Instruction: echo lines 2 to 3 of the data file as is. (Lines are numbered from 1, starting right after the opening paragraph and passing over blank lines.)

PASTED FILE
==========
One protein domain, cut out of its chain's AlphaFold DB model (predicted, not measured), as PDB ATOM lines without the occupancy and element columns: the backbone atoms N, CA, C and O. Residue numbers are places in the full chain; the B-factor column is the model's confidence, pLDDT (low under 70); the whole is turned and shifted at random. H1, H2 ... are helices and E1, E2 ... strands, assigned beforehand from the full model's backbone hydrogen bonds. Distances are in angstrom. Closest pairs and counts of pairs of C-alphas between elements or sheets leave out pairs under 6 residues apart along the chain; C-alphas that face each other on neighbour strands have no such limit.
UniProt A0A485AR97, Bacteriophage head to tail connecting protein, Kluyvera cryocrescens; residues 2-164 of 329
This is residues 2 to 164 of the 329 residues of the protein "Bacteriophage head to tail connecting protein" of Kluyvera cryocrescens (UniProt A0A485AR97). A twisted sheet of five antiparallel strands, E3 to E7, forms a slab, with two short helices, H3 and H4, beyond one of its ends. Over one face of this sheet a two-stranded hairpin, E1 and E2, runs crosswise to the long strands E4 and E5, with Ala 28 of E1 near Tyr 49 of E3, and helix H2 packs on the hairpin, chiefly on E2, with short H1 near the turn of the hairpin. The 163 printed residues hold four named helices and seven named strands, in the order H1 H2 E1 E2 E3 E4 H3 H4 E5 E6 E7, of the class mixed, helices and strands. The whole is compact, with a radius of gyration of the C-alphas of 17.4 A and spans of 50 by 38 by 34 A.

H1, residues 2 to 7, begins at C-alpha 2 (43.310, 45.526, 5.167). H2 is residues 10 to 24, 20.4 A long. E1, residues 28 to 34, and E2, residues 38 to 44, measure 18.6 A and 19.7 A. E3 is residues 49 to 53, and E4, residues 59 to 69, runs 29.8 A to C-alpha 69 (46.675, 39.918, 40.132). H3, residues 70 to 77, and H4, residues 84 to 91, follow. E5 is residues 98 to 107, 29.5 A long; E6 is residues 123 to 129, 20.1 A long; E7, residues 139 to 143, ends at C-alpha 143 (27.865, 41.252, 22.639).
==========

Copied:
This is residues 2 to 164 of the 329 residues of the protein "Bacteriophage head to tail connecting protein" of Kluyvera cryocrescens (UniProt A0A485AR97). A twisted sheet of five antiparallel strands, E3 to E7, forms a slab, with two short helices, H3 and H4, beyond one of its ends. Over one face of this sheet a two-stranded hairpin, E1 and E2, runs crosswise to the long strands E4 and E5, with Ala 28 of E1 near Tyr 49 of E3, and helix H2 packs on the hairpin, chiefly on E2, with short H1 near the turn of the hairpin. The 163 printed residues hold four named helices and seven named strands, in the order H1 H2 E1 E2 E3 E4 H3 H4 E5 E6 E7, of the class mixed, helices and strands. The whole is compact, with a radius of gyration of the C-alphas of 17.4 A and spans of 50 by 38 by 34 A.

H1, residues 2 to 7, begins at C-alpha 2 (43.310, 45.526, 5.167). H2 is residues 10 to 24, 20.4 A long. E1, residues 28 to 34, and E2, residues 38 to 44, measure 18.6 A and 19.7 A. E3 is residues 49 to 53, and E4, residues 59 to 69, runs 29.8 A to C-alpha 69 (46.675, 39.918, 40.132). H3, residues 70 to 77, and H4, residues 84 to 91, follow. E5 is residues 98 to 107, 29.5 A long; E6 is residues 123 to 129, 20.1 A long; E7, residues 139 to 143, ends at C-alpha 143 (27.865, 41.252, 22.639).